Abstract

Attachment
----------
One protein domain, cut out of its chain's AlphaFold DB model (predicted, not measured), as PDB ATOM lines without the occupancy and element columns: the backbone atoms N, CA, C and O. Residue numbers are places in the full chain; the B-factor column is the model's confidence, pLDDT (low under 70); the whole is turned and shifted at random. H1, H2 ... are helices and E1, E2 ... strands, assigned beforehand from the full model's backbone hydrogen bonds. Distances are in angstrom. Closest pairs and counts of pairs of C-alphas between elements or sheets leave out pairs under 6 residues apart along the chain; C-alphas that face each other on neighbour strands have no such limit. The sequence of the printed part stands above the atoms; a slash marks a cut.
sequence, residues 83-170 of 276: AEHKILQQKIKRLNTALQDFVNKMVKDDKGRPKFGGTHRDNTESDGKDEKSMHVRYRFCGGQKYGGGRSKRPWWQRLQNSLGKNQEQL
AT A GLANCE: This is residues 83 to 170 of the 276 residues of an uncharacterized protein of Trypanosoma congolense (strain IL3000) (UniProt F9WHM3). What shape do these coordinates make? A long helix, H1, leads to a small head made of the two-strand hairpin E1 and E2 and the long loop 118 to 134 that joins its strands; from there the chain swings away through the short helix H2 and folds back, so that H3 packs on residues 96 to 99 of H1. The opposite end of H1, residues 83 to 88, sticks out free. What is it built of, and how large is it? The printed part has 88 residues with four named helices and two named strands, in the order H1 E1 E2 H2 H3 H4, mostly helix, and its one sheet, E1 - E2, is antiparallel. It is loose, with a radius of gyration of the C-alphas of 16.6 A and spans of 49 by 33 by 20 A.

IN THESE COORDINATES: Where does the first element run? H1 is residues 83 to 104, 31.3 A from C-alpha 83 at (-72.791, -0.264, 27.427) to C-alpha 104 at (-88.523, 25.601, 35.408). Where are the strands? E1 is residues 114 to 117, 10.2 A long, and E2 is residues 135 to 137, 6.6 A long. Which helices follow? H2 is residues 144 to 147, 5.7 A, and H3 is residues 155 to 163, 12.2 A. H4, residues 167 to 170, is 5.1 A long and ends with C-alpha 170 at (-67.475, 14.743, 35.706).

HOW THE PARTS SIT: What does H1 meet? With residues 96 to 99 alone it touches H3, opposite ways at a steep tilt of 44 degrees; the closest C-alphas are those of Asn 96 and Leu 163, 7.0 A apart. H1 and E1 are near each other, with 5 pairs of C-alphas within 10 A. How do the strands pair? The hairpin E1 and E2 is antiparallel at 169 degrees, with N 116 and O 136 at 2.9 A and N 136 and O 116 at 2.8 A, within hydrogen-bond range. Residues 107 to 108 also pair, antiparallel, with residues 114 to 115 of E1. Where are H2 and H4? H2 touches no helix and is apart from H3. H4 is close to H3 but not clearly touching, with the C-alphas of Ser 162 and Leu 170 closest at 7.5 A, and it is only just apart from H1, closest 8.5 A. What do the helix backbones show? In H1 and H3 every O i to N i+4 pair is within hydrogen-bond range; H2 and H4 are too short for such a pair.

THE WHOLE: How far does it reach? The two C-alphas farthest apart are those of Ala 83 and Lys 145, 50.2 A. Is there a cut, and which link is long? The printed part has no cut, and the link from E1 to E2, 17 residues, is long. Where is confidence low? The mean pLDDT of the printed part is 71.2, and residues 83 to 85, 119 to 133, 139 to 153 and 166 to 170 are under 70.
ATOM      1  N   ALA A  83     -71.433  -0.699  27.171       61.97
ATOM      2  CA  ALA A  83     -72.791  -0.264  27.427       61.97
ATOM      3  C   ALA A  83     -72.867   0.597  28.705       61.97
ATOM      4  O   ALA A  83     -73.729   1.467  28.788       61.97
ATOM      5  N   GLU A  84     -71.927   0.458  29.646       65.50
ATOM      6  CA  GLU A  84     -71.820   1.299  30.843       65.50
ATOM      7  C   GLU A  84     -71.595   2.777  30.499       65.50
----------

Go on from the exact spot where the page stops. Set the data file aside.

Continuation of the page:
Reef-building corals throughout the world have an annual value of tens of billions of dollars, yet they are being degraded at an increasing rate by many anthropogenic and environmental factors. Despite this, some reefs show resilience to such extreme environmental changes. This review shows how techniques in computational modelling, genetics, and transcriptomics are being used to unravel the complexity of coral reef ecosystems, to try and understand if they can adapt to new and extreme environments. Considering the ambitious climate targets of the Paris Agreement to limit global warming to 2°C, with aspirations of even 1.5°C, questions arise on how to achieve this. Geoengineering may be necessary if other avenues fail, although global governance issues need to play a key role. Development of large and effective coral refugia and marine protected areas is necessary if we are not to lose this vital resource for us all.

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